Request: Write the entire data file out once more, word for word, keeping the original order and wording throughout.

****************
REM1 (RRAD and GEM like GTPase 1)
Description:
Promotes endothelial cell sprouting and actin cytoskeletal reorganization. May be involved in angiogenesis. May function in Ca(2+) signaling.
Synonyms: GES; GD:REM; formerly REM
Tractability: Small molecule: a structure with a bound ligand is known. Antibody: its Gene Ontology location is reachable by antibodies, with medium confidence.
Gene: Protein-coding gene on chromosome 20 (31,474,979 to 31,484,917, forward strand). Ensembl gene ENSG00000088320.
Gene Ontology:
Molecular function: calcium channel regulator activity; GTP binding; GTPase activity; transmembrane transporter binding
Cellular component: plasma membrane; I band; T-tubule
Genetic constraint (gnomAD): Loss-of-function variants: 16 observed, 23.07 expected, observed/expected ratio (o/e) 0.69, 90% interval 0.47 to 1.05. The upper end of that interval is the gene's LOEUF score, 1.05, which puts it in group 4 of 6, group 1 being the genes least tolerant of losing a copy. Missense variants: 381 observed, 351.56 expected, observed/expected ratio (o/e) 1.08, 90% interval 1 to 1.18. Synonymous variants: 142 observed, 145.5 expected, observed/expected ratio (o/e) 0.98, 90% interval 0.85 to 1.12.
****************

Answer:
REM1 (RRAD and GEM like GTPase 1)
Description:
Promotes endothelial cell sprouting and actin cytoskeletal reorganization. May be involved in angiogenesis. May function in Ca(2+) signaling.
Synonyms: GES; GD:REM; formerly REM
Tractability: Small molecule: a structure with a bound ligand is known. Antibody: its Gene Ontology location is reachable by antibodies, with medium confidence.
Gene: Protein-coding gene on chromosome 20 (31,474,979 to 31,484,917, forward strand). Ensembl gene ENSG00000088320.
Gene Ontology:
Molecular function: calcium channel regulator activity; GTP binding; GTPase activity; transmembrane transporter binding
Cellular component: plasma membrane; I band; T-tubule
Genetic constraint (gnomAD): Loss-of-function variants: 16 observed, 23.07 expected, observed/expected ratio (o/e) 0.69, 90% interval 0.47 to 1.05. The upper end of that interval is the gene's LOEUF score, 1.05, which puts it in group 4 of 6, group 1 being the genes least tolerant of losing a copy. Missense variants: 381 observed, 351.56 expected, observed/expected ratio (o/e) 1.08, 90% interval 1 to 1.18. Synonymous variants: 142 observed, 145.5 expected, observed/expected ratio (o/e) 0.98, 90% interval 0.85 to 1.12.